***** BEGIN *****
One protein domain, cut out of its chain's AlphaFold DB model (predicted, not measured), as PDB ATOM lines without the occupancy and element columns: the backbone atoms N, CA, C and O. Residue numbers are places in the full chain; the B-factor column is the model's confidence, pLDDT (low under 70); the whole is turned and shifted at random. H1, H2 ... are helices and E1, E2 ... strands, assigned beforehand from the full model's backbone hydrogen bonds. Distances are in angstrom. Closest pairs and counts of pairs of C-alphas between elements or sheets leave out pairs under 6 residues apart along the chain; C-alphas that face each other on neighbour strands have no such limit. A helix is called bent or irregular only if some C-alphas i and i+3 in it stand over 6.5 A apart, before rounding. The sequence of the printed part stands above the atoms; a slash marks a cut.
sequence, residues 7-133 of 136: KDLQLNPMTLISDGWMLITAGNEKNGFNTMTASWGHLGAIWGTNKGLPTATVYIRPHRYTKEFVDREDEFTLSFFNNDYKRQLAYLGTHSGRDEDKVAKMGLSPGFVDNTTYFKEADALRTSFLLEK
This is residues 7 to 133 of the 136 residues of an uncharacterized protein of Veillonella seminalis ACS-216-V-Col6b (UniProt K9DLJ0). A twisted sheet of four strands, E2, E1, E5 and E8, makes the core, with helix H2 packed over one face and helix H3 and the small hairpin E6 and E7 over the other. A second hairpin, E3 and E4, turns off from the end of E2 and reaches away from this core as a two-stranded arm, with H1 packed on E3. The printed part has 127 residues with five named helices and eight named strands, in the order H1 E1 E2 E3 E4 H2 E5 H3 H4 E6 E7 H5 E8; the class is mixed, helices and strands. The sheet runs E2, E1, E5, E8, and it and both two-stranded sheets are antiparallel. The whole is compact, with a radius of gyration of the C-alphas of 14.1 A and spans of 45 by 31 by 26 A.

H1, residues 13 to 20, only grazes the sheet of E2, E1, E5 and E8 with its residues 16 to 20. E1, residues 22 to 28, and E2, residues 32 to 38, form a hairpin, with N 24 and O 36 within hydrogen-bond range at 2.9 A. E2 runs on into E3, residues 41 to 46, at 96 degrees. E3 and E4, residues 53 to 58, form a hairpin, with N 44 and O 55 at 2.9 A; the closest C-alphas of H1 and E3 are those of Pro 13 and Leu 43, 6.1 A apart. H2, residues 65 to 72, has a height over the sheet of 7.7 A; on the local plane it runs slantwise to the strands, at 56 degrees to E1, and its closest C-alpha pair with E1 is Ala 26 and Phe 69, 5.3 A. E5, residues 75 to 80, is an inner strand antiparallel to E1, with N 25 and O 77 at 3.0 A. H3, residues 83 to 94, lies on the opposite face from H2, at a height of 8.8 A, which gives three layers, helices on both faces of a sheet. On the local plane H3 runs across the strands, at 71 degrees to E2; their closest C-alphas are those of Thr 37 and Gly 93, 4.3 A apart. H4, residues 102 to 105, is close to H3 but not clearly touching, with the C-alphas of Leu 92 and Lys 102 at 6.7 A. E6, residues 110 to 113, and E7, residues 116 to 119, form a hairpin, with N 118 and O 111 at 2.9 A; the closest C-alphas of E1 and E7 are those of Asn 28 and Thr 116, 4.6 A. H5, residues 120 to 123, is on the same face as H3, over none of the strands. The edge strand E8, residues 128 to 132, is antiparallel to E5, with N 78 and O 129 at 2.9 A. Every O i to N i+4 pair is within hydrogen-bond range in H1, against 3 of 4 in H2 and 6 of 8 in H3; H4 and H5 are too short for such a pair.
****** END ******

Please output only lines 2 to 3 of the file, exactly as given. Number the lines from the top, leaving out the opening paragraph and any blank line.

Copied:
This is residues 7 to 133 of the 136 residues of an uncharacterized protein of Veillonella seminalis ACS-216-V-Col6b (UniProt K9DLJ0). A twisted sheet of four strands, E2, E1, E5 and E8, makes the core, with helix H2 packed over one face and helix H3 and the small hairpin E6 and E7 over the other. A second hairpin, E3 and E4, turns off from the end of E2 and reaches away from this core as a two-stranded arm, with H1 packed on E3. The printed part has 127 residues with five named helices and eight named strands, in the order H1 E1 E2 E3 E4 H2 E5 H3 H4 E6 E7 H5 E8; the class is mixed, helices and strands. The sheet runs E2, E1, E5, E8, and it and both two-stranded sheets are antiparallel. The whole is compact, with a radius of gyration of the C-alphas of 14.1 A and spans of 45 by 31 by 26 A.

H1, residues 13 to 20, only grazes the sheet of E2, E1, E5 and E8 with its residues 16 to 20. E1, residues 22 to 28, and E2, residues 32 to 38, form a hairpin, with N 24 and O 36 within hydrogen-bond range at 2.9 A. E2 runs on into E3, residues 41 to 46, at 96 degrees. E3 and E4, residues 53 to 58, form a hairpin, with N 44 and O 55 at 2.9 A; the closest C-alphas of H1 and E3 are those of Pro 13 and Leu 43, 6.1 A apart. H2, residues 65 to 72, has a height over the sheet of 7.7 A; on the local plane it runs slantwise to the strands, at 56 degrees to E1, and its closest C-alpha pair with E1 is Ala 26 and Phe 69, 5.3 A. E5, residues 75 to 80, is an inner strand antiparallel to E1, with N 25 and O 77 at 3.0 A. H3, residues 83 to 94, lies on the opposite face from H2, at a height of 8.8 A, which gives three layers, helices on both faces of a sheet. On the local plane H3 runs across the strands, at 71 degrees to E2; their closest C-alphas are those of Thr 37 and Gly 93, 4.3 A apart. H4, residues 102 to 105, is close to H3 but not clearly touching, with the C-alphas of Leu 92 and Lys 102 at 6.7 A. E6, residues 110 to 113, and E7, residues 116 to 119, form a hairpin, with N 118 and O 111 at 2.9 A; the closest C-alphas of E1 and E7 are those of Asn 28 and Thr 116, 4.6 A. H5, residues 120 to 123, is on the same face as H3, over none of the strands. The edge strand E8, residues 128 to 132, is antiparallel to E5, with N 78 and O 129 at 2.9 A. Every O i to N i+4 pair is within hydrogen-bond range in H1, against 3 of 4 in H2 and 6 of 8 in H3; H4 and H5 are too short for such a pair.